Can Wal-Mart Make Us Healthy?
What is the significance of Wal-Mart's initiative to sell healthier and cheaper produce? What do we know about what works and what doesn't in changing people's eating habits?
The question we need to consider isn’t if Wal-Mart’s new healthy food policies will make a difference in the fight against obesity. It's whether they will make a meaningful difference. The answer is far from clear. It’s difficult to deny that Wal-Mart's initiative will bring greater attention to the issue of healthy eating, especially in the many low-income and rural communities that it serves. But its proposals, while broad, are relatively shallow. Does the largest, most influential, most ruthless retailer in the world really need five years to enact a 10 percent reduction in added sugar in its products?
Upstreamism advocate Rishi Manchanda calls us to understand health not as a "personal responsibility" but a "common good."
- Upstreamism tasks health care professionals to combat unhealthy social and cultural influences that exist outside — or upstream — of medical facilities.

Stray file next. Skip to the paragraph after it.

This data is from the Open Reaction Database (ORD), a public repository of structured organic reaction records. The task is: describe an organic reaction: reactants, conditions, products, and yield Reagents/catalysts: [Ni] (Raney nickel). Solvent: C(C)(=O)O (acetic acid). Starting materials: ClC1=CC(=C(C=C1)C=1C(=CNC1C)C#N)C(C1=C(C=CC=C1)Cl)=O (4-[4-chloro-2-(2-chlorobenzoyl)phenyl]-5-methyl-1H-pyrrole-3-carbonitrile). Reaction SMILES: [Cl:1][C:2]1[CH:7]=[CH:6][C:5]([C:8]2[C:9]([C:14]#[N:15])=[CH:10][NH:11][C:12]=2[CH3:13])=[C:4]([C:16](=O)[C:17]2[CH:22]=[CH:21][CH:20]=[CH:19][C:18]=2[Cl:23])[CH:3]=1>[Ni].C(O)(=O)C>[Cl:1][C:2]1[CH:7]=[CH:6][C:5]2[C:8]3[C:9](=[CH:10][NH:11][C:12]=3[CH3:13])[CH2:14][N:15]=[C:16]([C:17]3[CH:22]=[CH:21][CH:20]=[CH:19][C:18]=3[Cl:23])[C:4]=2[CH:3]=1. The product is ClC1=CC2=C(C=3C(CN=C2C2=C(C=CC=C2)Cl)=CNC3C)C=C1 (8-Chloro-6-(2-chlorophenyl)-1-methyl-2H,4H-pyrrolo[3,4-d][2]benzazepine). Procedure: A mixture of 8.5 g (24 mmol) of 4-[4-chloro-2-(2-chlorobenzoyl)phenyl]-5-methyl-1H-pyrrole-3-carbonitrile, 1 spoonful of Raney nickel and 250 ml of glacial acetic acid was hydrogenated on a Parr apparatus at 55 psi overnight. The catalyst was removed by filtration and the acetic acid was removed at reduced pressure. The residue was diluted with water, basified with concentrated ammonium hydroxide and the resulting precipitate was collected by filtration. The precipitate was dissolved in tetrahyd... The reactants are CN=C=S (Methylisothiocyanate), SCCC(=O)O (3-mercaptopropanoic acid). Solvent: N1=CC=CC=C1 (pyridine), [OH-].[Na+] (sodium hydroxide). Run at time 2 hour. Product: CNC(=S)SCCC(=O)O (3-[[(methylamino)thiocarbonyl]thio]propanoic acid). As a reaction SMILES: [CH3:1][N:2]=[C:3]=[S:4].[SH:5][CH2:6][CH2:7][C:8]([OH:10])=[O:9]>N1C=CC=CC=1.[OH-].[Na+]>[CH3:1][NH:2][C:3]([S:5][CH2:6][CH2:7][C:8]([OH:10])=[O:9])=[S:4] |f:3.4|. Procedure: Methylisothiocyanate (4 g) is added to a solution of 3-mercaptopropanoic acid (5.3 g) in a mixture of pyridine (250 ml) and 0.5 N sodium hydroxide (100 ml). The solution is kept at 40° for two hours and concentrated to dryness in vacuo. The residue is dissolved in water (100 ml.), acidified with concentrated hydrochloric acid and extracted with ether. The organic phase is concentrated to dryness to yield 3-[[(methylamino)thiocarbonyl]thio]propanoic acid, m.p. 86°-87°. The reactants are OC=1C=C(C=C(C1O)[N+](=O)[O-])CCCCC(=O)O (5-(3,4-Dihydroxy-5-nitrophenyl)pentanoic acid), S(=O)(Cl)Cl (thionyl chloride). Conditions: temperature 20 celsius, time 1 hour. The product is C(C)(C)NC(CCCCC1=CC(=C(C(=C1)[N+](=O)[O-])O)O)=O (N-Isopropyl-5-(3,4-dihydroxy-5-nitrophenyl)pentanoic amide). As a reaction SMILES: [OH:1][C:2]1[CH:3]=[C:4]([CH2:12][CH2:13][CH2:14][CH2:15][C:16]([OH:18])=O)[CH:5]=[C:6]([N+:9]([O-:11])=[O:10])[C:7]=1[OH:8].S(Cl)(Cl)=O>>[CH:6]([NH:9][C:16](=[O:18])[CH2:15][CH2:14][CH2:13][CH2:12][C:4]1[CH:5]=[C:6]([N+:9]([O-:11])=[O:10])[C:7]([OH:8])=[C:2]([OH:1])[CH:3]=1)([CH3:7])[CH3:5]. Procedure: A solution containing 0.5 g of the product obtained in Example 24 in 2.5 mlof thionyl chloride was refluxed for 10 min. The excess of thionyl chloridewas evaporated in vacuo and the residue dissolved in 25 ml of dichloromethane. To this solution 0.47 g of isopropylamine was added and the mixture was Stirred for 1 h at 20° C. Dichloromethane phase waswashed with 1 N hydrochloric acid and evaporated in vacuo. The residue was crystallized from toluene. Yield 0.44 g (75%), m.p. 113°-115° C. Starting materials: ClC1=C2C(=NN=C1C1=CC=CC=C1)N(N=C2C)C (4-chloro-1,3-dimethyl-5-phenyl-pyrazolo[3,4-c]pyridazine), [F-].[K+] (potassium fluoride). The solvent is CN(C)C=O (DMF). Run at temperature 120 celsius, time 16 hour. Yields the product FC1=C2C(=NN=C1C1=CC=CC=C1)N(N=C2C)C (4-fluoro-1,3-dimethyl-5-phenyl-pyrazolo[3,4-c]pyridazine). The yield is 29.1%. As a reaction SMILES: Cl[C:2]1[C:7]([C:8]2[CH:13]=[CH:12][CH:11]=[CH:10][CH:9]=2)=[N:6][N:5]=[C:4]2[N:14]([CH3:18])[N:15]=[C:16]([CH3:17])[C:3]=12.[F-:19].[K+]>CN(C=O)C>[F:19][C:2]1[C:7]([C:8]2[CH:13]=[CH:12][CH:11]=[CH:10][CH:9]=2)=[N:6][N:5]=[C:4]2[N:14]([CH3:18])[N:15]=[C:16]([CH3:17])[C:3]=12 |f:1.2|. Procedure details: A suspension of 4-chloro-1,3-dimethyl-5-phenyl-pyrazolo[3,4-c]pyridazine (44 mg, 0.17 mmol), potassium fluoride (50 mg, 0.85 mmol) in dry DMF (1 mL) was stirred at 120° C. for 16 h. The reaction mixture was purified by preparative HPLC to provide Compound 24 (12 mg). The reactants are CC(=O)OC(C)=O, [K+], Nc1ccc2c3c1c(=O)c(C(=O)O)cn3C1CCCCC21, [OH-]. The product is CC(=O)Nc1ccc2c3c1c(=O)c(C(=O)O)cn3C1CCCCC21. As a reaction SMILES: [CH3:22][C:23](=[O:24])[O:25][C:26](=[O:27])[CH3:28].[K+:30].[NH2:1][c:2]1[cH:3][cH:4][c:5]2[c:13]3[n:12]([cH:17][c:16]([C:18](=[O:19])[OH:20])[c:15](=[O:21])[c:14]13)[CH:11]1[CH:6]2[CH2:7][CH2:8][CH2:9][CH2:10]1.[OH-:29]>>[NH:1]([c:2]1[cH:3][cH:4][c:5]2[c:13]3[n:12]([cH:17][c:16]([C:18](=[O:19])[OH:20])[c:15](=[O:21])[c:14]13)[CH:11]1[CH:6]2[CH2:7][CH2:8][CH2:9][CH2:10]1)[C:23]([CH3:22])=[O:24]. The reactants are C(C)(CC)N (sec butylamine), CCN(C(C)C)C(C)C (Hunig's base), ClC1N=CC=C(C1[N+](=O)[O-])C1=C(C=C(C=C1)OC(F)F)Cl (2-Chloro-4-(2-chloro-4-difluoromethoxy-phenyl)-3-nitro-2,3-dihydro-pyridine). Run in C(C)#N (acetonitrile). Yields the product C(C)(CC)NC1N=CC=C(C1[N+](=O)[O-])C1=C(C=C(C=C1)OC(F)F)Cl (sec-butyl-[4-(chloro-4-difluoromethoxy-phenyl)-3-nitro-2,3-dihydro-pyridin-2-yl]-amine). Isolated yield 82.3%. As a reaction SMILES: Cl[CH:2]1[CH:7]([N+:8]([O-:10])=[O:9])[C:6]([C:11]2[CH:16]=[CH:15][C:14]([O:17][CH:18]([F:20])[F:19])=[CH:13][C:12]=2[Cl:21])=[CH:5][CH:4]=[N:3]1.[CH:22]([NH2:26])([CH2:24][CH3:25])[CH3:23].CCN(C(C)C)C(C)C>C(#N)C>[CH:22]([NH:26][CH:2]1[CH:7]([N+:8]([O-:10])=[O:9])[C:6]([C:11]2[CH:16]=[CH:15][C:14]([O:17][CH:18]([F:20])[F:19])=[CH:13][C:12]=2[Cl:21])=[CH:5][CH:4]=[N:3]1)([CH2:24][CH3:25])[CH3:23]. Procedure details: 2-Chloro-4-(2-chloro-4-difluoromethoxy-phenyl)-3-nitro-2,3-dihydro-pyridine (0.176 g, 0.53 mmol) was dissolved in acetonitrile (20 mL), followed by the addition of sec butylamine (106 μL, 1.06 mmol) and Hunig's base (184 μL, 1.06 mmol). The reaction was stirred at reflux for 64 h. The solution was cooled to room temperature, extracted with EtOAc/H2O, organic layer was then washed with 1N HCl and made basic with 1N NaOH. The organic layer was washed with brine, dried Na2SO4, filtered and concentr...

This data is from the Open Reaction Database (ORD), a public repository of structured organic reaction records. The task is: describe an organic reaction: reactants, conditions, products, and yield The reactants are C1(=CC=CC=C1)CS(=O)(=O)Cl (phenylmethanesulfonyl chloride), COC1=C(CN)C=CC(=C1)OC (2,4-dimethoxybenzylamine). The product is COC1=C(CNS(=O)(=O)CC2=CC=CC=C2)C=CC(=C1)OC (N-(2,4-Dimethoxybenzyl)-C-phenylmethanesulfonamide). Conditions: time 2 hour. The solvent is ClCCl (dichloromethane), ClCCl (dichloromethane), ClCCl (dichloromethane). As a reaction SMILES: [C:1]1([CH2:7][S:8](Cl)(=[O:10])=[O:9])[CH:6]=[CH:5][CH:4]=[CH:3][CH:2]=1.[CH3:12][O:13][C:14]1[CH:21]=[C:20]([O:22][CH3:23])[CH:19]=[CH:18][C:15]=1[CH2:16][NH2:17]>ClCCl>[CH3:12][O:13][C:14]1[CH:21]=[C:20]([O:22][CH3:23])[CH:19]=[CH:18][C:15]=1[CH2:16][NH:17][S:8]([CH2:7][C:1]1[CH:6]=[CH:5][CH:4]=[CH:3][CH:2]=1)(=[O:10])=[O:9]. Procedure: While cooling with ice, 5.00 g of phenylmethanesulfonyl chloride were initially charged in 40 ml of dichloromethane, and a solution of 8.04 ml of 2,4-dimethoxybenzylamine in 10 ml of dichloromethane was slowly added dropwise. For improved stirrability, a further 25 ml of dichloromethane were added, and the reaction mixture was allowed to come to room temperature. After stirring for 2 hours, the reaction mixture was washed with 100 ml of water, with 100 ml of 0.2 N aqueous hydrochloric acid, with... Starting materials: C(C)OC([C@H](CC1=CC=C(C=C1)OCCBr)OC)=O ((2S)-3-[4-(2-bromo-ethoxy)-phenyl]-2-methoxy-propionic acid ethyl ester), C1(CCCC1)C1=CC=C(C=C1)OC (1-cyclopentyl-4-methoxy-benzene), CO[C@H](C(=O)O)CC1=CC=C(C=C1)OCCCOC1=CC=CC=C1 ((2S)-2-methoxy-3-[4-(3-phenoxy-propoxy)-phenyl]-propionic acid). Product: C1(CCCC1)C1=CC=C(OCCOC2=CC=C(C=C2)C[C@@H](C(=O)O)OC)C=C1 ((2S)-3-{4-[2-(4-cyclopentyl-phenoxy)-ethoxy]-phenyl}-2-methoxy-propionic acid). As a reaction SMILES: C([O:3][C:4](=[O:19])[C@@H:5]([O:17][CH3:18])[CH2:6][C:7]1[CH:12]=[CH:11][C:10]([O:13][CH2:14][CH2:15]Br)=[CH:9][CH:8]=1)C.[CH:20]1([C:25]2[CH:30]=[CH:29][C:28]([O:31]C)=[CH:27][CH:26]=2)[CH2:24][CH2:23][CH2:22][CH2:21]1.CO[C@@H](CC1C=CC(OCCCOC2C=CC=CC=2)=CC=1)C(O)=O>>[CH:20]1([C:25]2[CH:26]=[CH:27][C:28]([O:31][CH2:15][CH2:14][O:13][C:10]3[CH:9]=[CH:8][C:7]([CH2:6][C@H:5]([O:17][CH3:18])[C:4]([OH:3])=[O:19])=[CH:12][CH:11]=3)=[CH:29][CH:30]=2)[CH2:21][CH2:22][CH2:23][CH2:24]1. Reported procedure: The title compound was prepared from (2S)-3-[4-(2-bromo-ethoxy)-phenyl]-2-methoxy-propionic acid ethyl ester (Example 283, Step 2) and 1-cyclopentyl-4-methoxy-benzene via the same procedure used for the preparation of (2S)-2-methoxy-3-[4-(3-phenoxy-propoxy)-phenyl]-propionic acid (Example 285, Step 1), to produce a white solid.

- Patients from low-income neighborhoods are most at risk of negative health impacts.
- Thankfully, health care professionals are not alone. Upstreamism is increasingly part of our cultural consciousness.
The real Game of Thrones might be who best leverages the hit HBO show to shape political narratives.
- Sen. Elizabeth Warren argues that Game of Thrones is primarily about women in her review of the wildly popular HBO show.
- Warren also touches on other parallels between the show and our modern world, such as inequality, political favoritism of the elite, and the dire impact of different leadership styles on the lives of the people.
- Her review serves as another example of using Game of Thrones as a political analogy and a tool for framing political narratives.
A new study shows that some men's reaction to sex is not what you'd expect, resulting in a condition previously observed in women.
- Climate change is no longer a financial problem, just a political one.
- Mitigating climate change by decarbonizing our economy would add trillions of dollars in new investments.
- Public attitudes toward climate change have shifted steadily in favor of action. Now it's up to elected leaders.
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